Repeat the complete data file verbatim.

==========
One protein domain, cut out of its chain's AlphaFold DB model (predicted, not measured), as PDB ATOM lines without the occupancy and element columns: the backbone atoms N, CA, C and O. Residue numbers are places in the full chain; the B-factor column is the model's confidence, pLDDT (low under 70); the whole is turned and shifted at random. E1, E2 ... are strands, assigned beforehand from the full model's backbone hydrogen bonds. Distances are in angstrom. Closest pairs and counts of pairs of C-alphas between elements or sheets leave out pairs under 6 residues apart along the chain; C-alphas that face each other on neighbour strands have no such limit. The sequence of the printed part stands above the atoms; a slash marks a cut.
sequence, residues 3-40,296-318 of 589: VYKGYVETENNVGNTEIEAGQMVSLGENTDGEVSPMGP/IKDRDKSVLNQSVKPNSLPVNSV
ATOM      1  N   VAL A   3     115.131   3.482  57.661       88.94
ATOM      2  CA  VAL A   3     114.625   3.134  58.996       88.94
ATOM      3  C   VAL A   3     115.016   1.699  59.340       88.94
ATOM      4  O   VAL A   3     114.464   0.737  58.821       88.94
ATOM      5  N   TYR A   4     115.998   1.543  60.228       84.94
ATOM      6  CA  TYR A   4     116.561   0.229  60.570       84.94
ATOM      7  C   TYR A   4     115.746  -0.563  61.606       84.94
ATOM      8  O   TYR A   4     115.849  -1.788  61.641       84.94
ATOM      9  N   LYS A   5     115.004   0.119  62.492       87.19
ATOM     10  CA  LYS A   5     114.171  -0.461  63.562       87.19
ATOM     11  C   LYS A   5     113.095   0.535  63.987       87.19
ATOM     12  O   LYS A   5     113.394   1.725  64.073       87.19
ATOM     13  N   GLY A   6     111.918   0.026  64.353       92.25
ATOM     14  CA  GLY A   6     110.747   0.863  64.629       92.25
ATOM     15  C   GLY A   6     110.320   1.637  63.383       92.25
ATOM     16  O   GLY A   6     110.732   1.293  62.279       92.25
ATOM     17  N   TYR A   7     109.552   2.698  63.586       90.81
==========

One protein domain, cut out of its chain's AlphaFold DB model (predicted, not measured), as PDB ATOM lines without the occupancy and element columns: the backbone atoms N, CA, C and O. Residue numbers are places in the full chain; the B-factor column is the model's confidence, pLDDT (low under 70); the whole is turned and shifted at random. E1, E2 ... are strands, assigned beforehand from the full model's backbone hydrogen bonds. Distances are in angstrom. Closest pairs and counts of pairs of C-alphas between elements or sheets leave out pairs under 6 residues apart along the chain; C-alphas that face each other on neighbour strands have no such limit. The sequence of the printed part stands above the atoms; a slash marks a cut.
sequence, residues 3-40,296-318 of 589: VYKGYVETENNVGNTEIEAGQMVSLGENTDGEVSPMGP/IKDRDKSVLNQSVKPNSLPVNSV
ATOM      1  N   VAL A   3     115.131   3.482  57.661       88.94
ATOM      2  CA  VAL A   3     114.625   3.134  58.996       88.94
ATOM      3  C   VAL A   3     115.016   1.699  59.340       88.94
ATOM      4  O   VAL A   3     114.464   0.737  58.821       88.94
ATOM      5  N   TYR A   4     115.998   1.543  60.228       84.94
ATOM      6  CA  TYR A   4     116.561   0.229  60.570       84.94
ATOM      7  C   TYR A   4     115.746  -0.563  61.606       84.94
ATOM      8  O   TYR A   4     115.849  -1.788  61.641       84.94
ATOM      9  N   LYS A   5     115.004   0.119  62.492       87.19
ATOM     10  CA  LYS A   5     114.171  -0.461  63.562       87.19
ATOM     11  C   LYS A   5     113.095   0.535  63.987       87.19
ATOM     12  O   LYS A   5     113.394   1.725  64.073       87.19
ATOM     13  N   GLY A   6     111.918   0.026  64.353       92.25
ATOM     14  CA  GLY A   6     110.747   0.863  64.629       92.25
ATOM     15  C   GLY A   6     110.320   1.637  63.383       92.25
ATOM     16  O   GLY A   6     110.732   1.293  62.279       92.25
ATOM     17  N   TYR A   7     109.552   2.698  63.586       90.81